That’s great that you find this interesting. It’s for my MA dissertation and the results are not published. But the experiement was successful and the results yielded were accordant with my hypotheses, which was a rather theoretical one.
Basically, one of the prevalent views in linguistics is that human is born with a set of “grammar”. People from different language backgrounds speak different languages because the set of universal rules are reordered by language environments where people live. Note that the rules are reordered not replaced. Some rules that are ranked lower in one language are ranked higher in another. For instance, one rule ® says: syllables prefer to end in vowels. Languages where R ranks higher will manifest the principle, such as Japanese and Mandarin, where syllables cannot end in consonants other than nasals like /n/, e.g., ta, man, etc. However, in languages where R ranks lower, R is covered/masked. For instance, in English, syllables can end in most of the consonants, e.g., bed, cat, etc. However, the rules that are ranked lower can be possibly manifested when listeners acquire another language. We call this “the emergence”.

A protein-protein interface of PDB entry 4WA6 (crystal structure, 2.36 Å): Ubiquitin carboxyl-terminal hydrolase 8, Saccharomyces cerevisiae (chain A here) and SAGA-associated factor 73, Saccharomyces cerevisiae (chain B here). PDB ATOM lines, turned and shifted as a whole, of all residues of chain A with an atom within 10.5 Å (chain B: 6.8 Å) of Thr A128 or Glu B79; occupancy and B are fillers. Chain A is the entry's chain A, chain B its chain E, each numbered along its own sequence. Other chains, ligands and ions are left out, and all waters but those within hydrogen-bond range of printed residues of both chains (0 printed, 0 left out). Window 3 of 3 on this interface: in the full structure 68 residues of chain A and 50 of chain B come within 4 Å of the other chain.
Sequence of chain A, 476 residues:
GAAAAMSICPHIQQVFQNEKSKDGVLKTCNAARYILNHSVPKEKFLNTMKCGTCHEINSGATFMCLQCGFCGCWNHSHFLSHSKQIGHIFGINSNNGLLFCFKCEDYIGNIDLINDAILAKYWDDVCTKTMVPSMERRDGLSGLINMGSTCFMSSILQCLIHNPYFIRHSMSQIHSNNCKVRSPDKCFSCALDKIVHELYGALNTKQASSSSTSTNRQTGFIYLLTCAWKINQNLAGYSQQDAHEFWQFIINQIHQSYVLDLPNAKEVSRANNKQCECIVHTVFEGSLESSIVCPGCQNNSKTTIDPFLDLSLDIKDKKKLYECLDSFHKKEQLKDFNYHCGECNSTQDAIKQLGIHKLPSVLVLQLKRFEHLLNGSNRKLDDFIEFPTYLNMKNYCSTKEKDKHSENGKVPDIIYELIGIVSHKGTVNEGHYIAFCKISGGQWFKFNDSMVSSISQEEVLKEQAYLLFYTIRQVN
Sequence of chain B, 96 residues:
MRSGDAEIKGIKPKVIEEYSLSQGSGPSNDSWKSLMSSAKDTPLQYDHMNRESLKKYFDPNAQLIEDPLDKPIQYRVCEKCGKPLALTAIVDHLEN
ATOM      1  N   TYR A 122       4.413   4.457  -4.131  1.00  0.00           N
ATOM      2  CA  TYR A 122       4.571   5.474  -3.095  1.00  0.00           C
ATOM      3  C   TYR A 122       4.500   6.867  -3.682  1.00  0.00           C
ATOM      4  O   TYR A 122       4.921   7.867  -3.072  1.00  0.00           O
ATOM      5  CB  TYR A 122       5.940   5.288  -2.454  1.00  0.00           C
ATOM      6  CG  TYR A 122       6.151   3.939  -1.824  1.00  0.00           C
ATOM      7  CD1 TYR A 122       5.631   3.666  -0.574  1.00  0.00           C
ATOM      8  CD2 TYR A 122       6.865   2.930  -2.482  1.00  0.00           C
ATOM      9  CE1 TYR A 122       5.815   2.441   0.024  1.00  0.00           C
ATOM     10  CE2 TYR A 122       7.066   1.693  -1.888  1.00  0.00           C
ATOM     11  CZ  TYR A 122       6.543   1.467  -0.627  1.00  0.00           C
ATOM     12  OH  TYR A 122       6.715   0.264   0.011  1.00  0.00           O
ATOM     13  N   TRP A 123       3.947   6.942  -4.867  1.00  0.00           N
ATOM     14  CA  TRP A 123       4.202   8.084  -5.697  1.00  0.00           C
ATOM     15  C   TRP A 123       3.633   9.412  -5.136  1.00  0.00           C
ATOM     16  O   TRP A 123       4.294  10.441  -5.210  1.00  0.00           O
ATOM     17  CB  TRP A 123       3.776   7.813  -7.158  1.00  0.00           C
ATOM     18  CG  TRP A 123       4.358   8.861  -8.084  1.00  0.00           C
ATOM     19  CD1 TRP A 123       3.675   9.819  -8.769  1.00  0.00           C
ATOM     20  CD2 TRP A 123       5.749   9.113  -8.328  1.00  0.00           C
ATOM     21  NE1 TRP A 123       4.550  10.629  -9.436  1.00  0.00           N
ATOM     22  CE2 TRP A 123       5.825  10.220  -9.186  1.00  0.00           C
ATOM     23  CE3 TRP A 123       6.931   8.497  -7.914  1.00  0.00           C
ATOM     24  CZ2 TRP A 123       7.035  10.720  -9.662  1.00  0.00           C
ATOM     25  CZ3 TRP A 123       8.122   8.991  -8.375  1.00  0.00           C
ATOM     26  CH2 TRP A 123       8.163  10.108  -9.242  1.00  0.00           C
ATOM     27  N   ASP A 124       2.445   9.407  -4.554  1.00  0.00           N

This experiment on Mandarin tone actually provides support for “the emergence”. The universal grammar rules that: adjacent linguistic units (e.g., tones) prefer to be dissimilar (D). D is ranked lower in Mandarin, but because English does not have tones so Enligsh speakers abide by this rule whenever in encounter. It is found that English-speaking Mandarin learners with a lower proficiency level show more of this principle when producing Mandarin tones than those with a higher proficiency level. Especially, evidence can hardly be seen in advanced learners, whose tone production is similar to that of Mandarin native speakers.
The answer gets a bit long… I hope it makes sense!